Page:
- Sample ultra-romantic fragrance (5)
Answer: AROMA (i.e. “fragrance”). “Sample” indicates the solution has been hidden in the clue, like so: ULTR(A-ROMA)NTIC.
- Sustenance for tramps (5,3)
Answer: TRAIL MIX, “a mixture of pieces of dried fruit (e.g. bananas, dates, pineapples, apricots, etc) nuts and seeds eaten as a snack, originally by hikers” (Chambers). Clue plays on “tramps” being journeys made on foot.
- Fittingly, apartment lay empty (5)
Answer: APTLY (i.e. “fittingly”). Solution is APT (a recognised abbreviation of “apartment”) followed by LY (i.e. “lay empty”, i.e. the word “lay” with its middle letter removed).
- Admitted removing case of Lenten wine (7)
Answer: ENTERED (i.e. “admitted”). Solution is ENTE (i.e. “removing case of Lenten”, i.e. “Lenten” with its first and last letters removed) followed by RED (i.e. “wine”).
- Fine, delicate wind instrument in black box (6,8)
Answer: FLIGHT RECORDER (informally known as a “black box”). Solution is F (a recognised abbreviation of “fine” used in grading pencils) followed by LIGHT (i.e. “delicate”) and RECORDER (i.e. “wind instrument”).
- Ace sundial transformed area in Spanish autonomous community (9)
Answer: ANDALUSIA (i.e. “Spanish autonomous community”). Solution is A (a recognised abbreviation of “ace” on playing cards) followed by an anagram (indicated by “transformed”) of SUNDIAL and A (a recognised abbreviation of “area”), like so: A-NDALUSI-A.
- Letter and article on former reservists (5)
Answer: THETA (i.e. eighth “letter” of the Greek alphabet). Solution is THE (i.e. “article”, being a word like a, an or the) followed by TA (i.e. “former reservists”, the Territorial Army).
- Real men swooning over slim, wealthy film star (7,8)
Answer: MARLENE DIETRICH (i.e. “film star”). Solution is an anagram (indicated by “swooning”) of REAL MEN followed by DIET (i.e. to “slim”) and RICH (i.e. “wealthy”).
- Prescient woman getting Victor out of harsh southern sierra (7)
Answer: SEERESS (i.e. “prescient woman”). Solution is SEVERE (i.e. “harsh”) with the V removed (indicated by “getting Victor out of…” – Victor being V in the phonetic alphabet) and the remainder followed by S (a recognised abbreviation of “southern”) and S (“sierra” in the phonetic alphabet again), like so: SEERE-S-S.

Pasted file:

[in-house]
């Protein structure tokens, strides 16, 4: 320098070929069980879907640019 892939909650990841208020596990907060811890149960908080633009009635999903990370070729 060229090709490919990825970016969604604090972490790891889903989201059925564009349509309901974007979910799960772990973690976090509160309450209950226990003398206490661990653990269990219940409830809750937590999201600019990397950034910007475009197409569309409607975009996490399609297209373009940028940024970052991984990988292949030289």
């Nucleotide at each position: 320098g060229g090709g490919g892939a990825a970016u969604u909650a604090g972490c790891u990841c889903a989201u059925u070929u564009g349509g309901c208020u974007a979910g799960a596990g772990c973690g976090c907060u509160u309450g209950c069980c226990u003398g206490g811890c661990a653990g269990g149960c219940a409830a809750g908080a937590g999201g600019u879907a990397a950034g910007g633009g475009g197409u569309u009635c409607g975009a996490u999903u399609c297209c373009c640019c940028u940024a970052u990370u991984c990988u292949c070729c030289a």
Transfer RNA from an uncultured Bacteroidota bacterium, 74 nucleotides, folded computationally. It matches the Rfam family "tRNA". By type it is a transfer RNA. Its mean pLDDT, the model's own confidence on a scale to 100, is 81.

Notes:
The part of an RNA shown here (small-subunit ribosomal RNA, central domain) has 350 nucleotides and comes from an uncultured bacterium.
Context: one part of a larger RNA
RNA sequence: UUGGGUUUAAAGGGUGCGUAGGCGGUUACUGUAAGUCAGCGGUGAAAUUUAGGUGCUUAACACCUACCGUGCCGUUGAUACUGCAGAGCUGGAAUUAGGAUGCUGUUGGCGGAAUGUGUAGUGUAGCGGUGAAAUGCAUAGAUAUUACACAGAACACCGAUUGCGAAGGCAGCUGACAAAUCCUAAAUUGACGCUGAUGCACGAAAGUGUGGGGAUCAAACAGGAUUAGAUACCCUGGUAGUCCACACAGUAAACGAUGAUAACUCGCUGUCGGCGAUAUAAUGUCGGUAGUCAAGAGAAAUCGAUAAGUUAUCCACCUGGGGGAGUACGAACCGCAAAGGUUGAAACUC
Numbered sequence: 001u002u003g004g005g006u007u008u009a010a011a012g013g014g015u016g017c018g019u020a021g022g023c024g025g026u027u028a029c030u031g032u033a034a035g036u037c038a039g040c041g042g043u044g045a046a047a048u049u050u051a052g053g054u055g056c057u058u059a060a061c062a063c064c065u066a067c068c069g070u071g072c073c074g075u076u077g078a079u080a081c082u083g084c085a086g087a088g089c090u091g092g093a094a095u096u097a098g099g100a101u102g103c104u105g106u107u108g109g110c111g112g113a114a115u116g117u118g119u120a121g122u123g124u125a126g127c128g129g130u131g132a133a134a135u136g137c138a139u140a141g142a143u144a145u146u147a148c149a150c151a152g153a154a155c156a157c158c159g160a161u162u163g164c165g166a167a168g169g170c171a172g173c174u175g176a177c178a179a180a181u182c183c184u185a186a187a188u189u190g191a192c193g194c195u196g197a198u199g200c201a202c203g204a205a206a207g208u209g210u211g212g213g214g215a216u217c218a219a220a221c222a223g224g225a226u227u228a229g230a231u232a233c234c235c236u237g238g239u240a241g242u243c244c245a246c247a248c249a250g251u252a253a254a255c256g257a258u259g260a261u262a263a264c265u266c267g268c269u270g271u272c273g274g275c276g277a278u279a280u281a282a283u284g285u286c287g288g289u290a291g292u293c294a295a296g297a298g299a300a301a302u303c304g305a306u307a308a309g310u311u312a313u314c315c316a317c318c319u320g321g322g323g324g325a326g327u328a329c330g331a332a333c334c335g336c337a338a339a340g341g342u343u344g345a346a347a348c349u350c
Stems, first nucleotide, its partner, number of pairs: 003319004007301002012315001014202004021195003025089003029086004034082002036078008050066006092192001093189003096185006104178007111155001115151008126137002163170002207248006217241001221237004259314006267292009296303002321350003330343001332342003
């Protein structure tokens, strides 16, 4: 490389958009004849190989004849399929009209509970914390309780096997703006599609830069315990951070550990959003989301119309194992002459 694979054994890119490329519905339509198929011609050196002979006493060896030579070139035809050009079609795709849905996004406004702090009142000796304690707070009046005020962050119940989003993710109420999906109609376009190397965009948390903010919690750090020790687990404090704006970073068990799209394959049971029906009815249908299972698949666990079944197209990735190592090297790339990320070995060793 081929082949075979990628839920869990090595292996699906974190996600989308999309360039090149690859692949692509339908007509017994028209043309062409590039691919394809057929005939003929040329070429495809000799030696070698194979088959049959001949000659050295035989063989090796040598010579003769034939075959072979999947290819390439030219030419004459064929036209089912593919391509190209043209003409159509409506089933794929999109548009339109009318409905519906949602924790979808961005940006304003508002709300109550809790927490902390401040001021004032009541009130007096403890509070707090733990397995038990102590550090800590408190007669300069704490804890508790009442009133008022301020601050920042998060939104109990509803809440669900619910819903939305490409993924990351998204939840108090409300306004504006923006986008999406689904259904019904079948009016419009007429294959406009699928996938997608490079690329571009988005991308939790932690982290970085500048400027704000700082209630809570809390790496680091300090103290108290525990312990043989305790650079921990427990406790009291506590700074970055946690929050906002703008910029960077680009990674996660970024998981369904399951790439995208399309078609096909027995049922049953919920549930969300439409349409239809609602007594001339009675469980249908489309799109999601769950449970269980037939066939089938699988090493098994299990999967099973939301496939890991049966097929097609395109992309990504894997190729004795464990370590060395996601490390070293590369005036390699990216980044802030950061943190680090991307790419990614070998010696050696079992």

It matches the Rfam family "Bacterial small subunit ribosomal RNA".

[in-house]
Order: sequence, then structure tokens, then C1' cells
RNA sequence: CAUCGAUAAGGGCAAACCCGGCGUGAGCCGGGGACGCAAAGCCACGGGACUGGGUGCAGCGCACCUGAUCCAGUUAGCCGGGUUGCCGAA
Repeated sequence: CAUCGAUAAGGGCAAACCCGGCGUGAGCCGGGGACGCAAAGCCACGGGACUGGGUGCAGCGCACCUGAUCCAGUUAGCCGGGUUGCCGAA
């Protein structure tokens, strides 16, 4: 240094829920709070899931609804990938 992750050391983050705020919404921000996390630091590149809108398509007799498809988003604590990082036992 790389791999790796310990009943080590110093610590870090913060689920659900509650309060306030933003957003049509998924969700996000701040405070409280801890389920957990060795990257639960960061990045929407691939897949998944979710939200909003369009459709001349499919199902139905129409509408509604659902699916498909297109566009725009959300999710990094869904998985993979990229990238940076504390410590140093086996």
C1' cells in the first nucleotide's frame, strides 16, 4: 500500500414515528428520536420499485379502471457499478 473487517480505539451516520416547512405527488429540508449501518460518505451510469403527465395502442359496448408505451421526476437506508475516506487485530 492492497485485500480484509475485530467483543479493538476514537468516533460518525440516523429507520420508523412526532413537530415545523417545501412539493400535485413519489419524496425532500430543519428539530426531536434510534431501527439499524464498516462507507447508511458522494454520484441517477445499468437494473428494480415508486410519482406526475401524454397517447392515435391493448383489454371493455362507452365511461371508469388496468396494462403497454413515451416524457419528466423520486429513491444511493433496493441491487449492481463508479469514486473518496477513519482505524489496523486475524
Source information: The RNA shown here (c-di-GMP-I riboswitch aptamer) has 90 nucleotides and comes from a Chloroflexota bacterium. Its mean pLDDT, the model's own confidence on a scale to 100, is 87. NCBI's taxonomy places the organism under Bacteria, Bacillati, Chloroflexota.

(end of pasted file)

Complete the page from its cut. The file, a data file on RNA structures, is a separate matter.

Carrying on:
- Unaccompanied male carrying garden tool for personal security (7)
Answer: HOSTAGE (i.e. “tool for personal security”). Solution is STAG (i.e. “unaccompanied male”) placed in or “carrying” HOE (i.e. “garden tool”), like so: HO(STAG)E.
- Up before the beak after a grand battle (9)
Answer: AGINCOURT (i.e. “battle”). Solution is IN COURT (i.e. “up before the beak”) placed “after” A and G (a recognised abbreviation of “grand”), like so: A-G-(IN-COURT).
- Ran off after Turpin regularly messed about (7)
Answer: TRIFLED (i.e. “messed about”). Solution is FLED (i.e. “ran off”) placed “after” TRI (i.e. “Turpin regularly”, i.e. every other letter of TURPIN), like so: TRI-FLED.
- Well-travelled Florentine gives Puccini clothes (8)
Answer: Amerigo VESPUCCI (i.e. “well-travelled Florentine” – from whose name America was supposedly named. Interesting). “Clothes” indicates the solution has been hidden in the clue, like so: GI(VES PUCCI)NI.
- Norris and I leave out rum for rebels (15)
Answer: REVOLUTIONARIES (i.e. “rebels”). “Rum” indicates anagram. Solution is an anagram of NORRIS and I LEAVE OUT.
- Professional writer in bar (9)
Answer: PROSCRIBE (i.e. to “bar”). Solution is PRO (short for “professional”) followed by SCRIBE (i.e. “writer”).
- Tedious book containing intellectual’s original research (8)
Answer: TIRESOME (i.e. “tedious”). Solution is TOME (i.e. “book”) wrapped around or “containing” I (i.e. “intellectual’s original”, i.e. the first letter of “intellectual”) and RES (short for “research”, apparently), like so: T(I-RES)OME.
- Educational functionary runs away with cake decorator (7,7)
Answer: CAREERS OFFICER (i.e. “educational functionary”). Solution is CAREERS (i.e. “runs”) followed by OFF (i.e. “away”) and ICER (i.e. “cake decorator”).
- Simple dons produce lace and silk (7)
Answer: TABARET (i.e. “silk”, “with alternate stripes of watered and satin surface” (Chambers)). Solution is BARE (i.e. “simple”) placed in or “donning” TAT (i.e. “produce silk”), like so: TA(BARE)T.
- Plant starts to grow elegant red blooms over time (7)
Answer: GERBERA (i.e. “plant”). Solution is GERB (i.e. “starts to grow elegant red blooms”, i.e. the first letters of “grow”, “elegant”, “red” and “blooms”) followed by ERA (i.e. “time”).
- Explosive project in part of NYC (9)
Answer: MANHATTAN. Solution satisfies “explosive project” that produced the world’s first nuclear weapons, and “part of NYC”.
- Left fashionable fool wearing extremely outlandish garment (9)